I made sure to have a a beta version available from the start so people could try the game, give me some feedback, and post updates to a dedicated beta testing group on Facebook.clip_image002

The first iteration of the game was a simple straight line where one could drive a box with wheels. The box was the truck, and the wheels was the physics system – this was to create the balance, get the correct forces and the feeling I wanted to have. I spent a lot of time playing with different gravity values, to get the “Heavy Truck” feeling. Then I changed the box to a proper model and worked on the scale.

Next was to get the multiplayer part working, so one could see the other player on the same track, set up the correct cameras and make it playable with two players (and get the winner).

clip_image002[5]Once the mechanics was in order, I started to create the first iteration of the menu systems and the truck customization to be able to create the internal logic that renders the customization, stores it to the server, sets the correct colors and basically defining the rules I needed to follow.

Then I started the modeling process on some real trucks and truck parts, and do the level designs on a few levels just to get it started, and see how the mechanics work in a “real” scenario.


I also created the online services that connects everything to a user account, and the plugins that connects the client to the server, and the IAP system.

Most of the game is straight forward and pretty easy to implement, but there are a couple of features I want to highlight.

Here you can see the iterations of the user interface from start to finish:


I recommend you to create and test a protoype of your interface, and work with it. It takes a lot of time to totally re-implement the UI like I did in this game, but don’t be afraid to re-implement it – it will be worth it!



The challenges system was fun to create. After the initial launch of the game I needed to increase the retention rate of my players. So I decided to add a couple of things to do this, and one of them was to add a system that tracks what you do, and give you a reward if you do enough of it.

What’s behind it?
– two database tables that store the data online
– a couple of web services that handles incoming and outgoing data
– a client function that makes progress of a challenge, and one that gets the status of all active challenges.

The challenges system consists of a few tables that is hosted on Microsoft Azure. One is the challenge description itself, and another one is the tracking of a challenge pr. player.


When the player is checking the Challenges status, the client requests the current active challenges from the cloud, gets a reply and renders them.

When the player is completing an interesting activity in the game, like winning a race, loosing a race, buying anything, or simply just completing a race, a function will notify what the player just did, and then the server will do the rest – like checking if it’s true, then handling the updates for all the challenges that are affected by that activity.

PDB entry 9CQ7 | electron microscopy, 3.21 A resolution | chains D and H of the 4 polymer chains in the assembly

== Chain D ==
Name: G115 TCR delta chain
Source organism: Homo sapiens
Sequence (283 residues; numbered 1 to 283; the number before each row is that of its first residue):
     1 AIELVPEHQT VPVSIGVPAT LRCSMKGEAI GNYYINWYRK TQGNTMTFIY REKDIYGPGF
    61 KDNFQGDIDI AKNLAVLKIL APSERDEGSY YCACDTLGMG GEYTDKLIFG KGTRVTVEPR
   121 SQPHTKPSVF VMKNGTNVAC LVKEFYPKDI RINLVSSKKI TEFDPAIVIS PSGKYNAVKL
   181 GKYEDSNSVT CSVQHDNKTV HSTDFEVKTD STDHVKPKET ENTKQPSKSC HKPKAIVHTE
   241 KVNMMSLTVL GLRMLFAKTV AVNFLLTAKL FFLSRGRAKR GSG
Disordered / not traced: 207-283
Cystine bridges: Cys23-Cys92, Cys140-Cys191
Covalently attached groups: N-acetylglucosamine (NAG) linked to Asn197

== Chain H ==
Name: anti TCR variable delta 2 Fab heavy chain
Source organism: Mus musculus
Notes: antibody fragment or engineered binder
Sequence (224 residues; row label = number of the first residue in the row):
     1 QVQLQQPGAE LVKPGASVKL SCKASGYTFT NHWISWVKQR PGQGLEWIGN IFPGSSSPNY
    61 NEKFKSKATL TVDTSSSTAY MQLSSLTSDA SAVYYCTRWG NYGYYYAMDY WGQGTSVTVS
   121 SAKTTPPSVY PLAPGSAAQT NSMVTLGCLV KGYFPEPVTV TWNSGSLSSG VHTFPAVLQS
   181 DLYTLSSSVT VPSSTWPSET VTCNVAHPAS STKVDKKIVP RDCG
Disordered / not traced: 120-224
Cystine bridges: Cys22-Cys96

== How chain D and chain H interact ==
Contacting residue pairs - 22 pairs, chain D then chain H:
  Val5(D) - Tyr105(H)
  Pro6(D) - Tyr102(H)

The Progress function will also reply to the client if this new progress has made a challenge complete. If so, the reward is added to the account.

Christmas Special Challenge
In addition, I created a special challenge that’s only available during Christmas (but the function can be reused whenever, like Easter, Halloween, summer and so on). This challenge counts the number of challenges the player has completed, and if it meets a certain goal, an item is unlocked for the player.


For this challenge, I unlock a Christmas-special badge and emblem, and enough truck credits to buy a Christmas hat – just to set the mood. Smile

The main menu has also been changed to have a darker blue background, with snow and the northern light – it’s Christmas. Open-mouthed smile



I wanted to test out ads in a game, so I simply used the Prime31 plugins for Microsoft Advertisements (AdMob is also available for Windows Phone).

Before you can start using ads, you will need to register an account at all of the different Ad providers you want to use.

1. Register at Microsoft Advertisement:
2. Register at Google AdMob:
3. …..

Once you have registered here, you are able to create an ad, get the ad ID and then simply using those keys in the Prime31 plugin. The rest is automatic! Smile



The weekend champion cup is a cup that starts every Friday at 18:00 and ends Sunday at 18:00 (GMT). It’s the same type of racing as before, but in addition to getting the normal stats, you also get championship points – and every weekend, I reset the existing championship points to 0, so everybody starts at the same page for every weekend.

These points are used in a dedicated ranking podium that the players can see in the ranking screen. Again, everyone starts from scratch, and the winner gets 2000 Truck Credits to spend on any truck parts they wish, and a unique Champions Cup badge and emblem that they can use to show off to their competitors that they won.